Gnawa hajhuj players use a technique which 19th century American minstrel banjo instruction manuals identify as "brushless drop-thumb frailing". The "brushless" part means the fingers do not brush several strings at once to make chords. Instead, the thumb drops repeatedly in a rhythmic pattern against the freely vibrating bass string, producing a throbbing drone, while the first two or three fingers of the same (right) hand pick out percussive patterns in a drum-like, almost telegraphic, manner.

Rituals

Gnawas perform a complex liturgy, called lila or derdeba. The ceremony recreates the first sacrifice and the genesis of the universe by the evocation of the seven main manifestations of the divine demiurgic activity. It calls the seven saints and mluk, represented by seven colors, as a prismatic decomposition of the original light/energy. The derdeba is jointly animated by a maâlem (master musician) at the head of his troop and by a moqadma or shuwafa (clairvoyant) who is in charge of the accessories and clothing necessary to the ritual.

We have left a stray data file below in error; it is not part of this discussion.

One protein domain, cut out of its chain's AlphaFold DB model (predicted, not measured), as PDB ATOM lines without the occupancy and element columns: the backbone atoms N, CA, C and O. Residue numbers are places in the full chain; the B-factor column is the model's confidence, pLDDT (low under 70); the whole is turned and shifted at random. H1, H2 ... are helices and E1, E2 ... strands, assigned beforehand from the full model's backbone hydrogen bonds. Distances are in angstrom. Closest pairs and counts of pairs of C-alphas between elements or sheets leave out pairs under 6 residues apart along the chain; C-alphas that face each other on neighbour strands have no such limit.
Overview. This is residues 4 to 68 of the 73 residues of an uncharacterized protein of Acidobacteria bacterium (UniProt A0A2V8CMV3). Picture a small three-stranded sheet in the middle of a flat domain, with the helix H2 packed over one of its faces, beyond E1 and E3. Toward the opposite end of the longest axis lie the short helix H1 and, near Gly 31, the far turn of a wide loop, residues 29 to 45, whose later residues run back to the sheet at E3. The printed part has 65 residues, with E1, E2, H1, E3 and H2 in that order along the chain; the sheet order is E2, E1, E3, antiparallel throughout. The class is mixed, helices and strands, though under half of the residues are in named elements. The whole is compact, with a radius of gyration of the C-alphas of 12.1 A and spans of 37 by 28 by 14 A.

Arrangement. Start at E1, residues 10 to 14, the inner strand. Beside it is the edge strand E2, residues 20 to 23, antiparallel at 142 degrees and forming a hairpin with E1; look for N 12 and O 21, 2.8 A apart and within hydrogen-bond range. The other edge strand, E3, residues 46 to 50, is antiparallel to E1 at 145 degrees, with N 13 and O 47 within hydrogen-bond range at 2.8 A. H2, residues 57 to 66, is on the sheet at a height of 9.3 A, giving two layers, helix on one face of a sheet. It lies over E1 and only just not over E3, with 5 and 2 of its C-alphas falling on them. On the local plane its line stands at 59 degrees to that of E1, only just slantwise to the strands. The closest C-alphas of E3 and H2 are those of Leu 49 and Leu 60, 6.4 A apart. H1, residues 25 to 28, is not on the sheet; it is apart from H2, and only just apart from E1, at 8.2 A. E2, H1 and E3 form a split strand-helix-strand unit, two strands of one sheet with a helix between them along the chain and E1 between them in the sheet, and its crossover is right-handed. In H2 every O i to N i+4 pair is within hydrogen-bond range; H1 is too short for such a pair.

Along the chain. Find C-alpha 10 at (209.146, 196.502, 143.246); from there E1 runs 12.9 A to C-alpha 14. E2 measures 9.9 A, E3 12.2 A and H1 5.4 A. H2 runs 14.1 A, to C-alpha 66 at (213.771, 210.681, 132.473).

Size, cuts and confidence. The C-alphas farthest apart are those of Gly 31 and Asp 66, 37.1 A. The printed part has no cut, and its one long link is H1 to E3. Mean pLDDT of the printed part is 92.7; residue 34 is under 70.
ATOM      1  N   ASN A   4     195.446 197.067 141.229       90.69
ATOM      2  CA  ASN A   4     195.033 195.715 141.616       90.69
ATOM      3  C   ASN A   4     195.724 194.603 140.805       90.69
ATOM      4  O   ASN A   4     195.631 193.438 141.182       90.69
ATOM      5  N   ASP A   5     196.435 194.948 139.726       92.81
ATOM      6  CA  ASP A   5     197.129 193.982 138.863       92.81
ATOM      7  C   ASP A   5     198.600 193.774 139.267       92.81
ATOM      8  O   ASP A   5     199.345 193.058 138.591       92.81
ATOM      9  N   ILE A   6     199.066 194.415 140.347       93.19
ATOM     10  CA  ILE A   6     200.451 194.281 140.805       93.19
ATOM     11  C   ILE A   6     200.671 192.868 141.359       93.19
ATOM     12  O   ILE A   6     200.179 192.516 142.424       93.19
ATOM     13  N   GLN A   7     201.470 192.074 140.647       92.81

During the ceremony, the clairvoyant determines the accessories and clothing as it becomes ritually necessary. Meanwhile, the maâlem, using the guembri and by burning incense, calls the saints and the supernatural entities to present themselves in order to take possession of the followers, who devote themselves to ecstatic dancing.

Inside the brotherhood, each group (zriba; Arabic: زريبة) gets together with an initiatory moqadma (Arabic: مقدمة), the priestess that leads the ecstatic dance called the jedba (Arabic: جذبة), and with the maâlem, who is accompanied by several players of krakebs.